Although very interesting and engaging, about halfway through 13 Rue Therese by Elena Shapiro, I found myself a little annoyed with Trevor Stratton’s imaginings. Trevor is a translator and academic – a professor- from the US, traveling to Paris to work at a French university. The academic secretary at the French university, Josianne, is in the habit of leaving a box of artifacts through the years in one chosen visitor’s file cabinet. This year she chooses Travor, for he has translated the poetry of Paul Valery, a French poet who obscures language even in French. Josianne’s box contains artifacts, letters, and mementos of Louis Brunet, a Parisian from the late 19th and mid-20th century. Josianne acquires the box from her apartment – 13 Rue Therese, where she now lives, in the same apartment that Louise and Henri Brunet lived. Josianne notes that the box of artifacts always returns to her. She places it over the years with a Sarrs historian, a Russian physicist, and now Trevor. And she seduces each one with Louise’s treasures and story. Trevor writes a sequence of letters to an anonymous “SIR” supposedly in the States, crediting it as research, but as Trevor seeks out the stories of the photographs, the scarf, the German bullet pencil holder, and Louise’s life and loves from two waers, he finds himself immersed in her store. Josianne indulges him when he visits her at 13 Rue Therese.
As we become intimately involved with Trevor’s rendition of the life and emotions of Louise through his correspondence with “sir”, Louise reveals her strong sexuality. Her first love, her cousin Camille, died in the Great War. Henri, her current husband is a jewelry maker who works for her beloved father, also a jewelry maker. Louise marries him for safety, not love. With only her doting father as a parent, Louise has lost her mother at birth. he father tells Louise (Louisette, his name for her), that she is enough. He does not remarry. Finding Henri boring, Louise pursues an affair with her also married neighbor in the apartment building, Xavier Langlais. Louise also teaches piano to a 16 year old, Garance Saccard, who amuses herself by emotionally seducing her professors, then dropping them. Louise goes to Catholic confession and makes up stories about raw sexual encounters to scandalize the preists for her amusement.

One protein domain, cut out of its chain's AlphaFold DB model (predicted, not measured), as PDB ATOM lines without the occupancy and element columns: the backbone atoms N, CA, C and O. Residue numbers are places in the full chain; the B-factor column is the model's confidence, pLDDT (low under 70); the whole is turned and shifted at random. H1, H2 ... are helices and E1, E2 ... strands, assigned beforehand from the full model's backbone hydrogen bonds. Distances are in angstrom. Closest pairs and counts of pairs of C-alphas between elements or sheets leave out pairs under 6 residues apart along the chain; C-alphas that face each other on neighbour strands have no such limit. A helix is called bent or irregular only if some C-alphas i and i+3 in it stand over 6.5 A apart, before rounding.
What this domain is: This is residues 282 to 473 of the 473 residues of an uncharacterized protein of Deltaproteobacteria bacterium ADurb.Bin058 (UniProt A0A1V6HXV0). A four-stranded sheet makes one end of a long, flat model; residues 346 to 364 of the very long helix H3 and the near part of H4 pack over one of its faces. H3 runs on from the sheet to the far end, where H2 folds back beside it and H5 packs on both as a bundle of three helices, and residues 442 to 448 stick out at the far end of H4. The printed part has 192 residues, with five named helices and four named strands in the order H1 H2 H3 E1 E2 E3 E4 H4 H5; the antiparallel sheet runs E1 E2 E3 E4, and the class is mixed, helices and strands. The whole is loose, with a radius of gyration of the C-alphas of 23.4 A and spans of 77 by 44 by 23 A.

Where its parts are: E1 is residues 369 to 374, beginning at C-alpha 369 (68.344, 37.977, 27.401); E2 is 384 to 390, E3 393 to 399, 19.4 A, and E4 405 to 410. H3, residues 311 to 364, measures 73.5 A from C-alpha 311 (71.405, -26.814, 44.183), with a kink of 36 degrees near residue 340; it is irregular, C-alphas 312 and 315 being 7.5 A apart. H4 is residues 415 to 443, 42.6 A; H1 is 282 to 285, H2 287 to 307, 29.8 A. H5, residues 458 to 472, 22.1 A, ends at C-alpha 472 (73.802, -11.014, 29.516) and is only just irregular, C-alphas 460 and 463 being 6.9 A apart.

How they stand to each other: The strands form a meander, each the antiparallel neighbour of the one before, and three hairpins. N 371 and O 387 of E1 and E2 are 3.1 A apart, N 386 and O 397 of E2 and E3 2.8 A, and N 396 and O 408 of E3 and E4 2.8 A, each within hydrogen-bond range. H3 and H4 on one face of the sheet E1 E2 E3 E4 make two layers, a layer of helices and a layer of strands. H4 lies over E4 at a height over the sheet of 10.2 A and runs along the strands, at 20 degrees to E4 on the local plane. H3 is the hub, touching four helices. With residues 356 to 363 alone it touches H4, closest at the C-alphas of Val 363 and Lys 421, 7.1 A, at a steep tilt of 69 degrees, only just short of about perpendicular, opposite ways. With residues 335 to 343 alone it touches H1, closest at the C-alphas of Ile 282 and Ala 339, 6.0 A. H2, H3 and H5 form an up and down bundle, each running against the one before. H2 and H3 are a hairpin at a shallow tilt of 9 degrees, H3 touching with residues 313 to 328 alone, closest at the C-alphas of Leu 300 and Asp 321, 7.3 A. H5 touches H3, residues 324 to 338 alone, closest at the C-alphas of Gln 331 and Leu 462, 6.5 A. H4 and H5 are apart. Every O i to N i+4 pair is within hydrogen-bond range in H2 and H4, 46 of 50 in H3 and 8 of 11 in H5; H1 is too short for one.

In a place and time where women’s sexuality is ignored or suppressed, Louise cannot stop her sexuality from running her life.
The day after Louise and Xavier consummate their adulterous affair, Garance, Louise’s young piano student, proclaims her sexual love for Louise. Garance hands Louise a piano composition she has composed for Louise, to express her love for her. Louise realizes she loves Garance, she loves Xavier, and she loves Henri, and also the ghose of Camille.
Ad then there’s another artifact, the key to the farmhouse Henri sold where his mother died. Louise has kept a copy of the key. She takes Henri’s motorcycle and goes to the farmhouse to rest. Others live there now, but they are out of town. As Louise ponders her passionless marriage, her barren marriage (for now she has hope – perhaps Xavier has impregnated her) she justifies her sexual passions and actions.
As Trevor and Louise merge together, we have to question the narrator. But her letters to “sir” are still lucid, we think. As the novel ends, it seems Trevor has sent the letters back to himself. the arrive at Josianne’s desk and she opens them. I have written them for you, states Trevor, declaring his love for Josianne.
Sometimes a trifle muddled, and always startlingly original, 13 Rue Therese follows Trevor Stratton’s rendition of Louise Brunet, in much the manner of Mrs. Dalloway, we realize Louise’s thoughts and life within Trevor’s imagination and letters.
An intriguing and substantial novel, although I did get annoiyed with the “coin” section.
13, rue Thérèse is available for purchase at bookstores.
Review by Broad “A” – Ava
We received a copy of this title for our book review. All opinions are our own.
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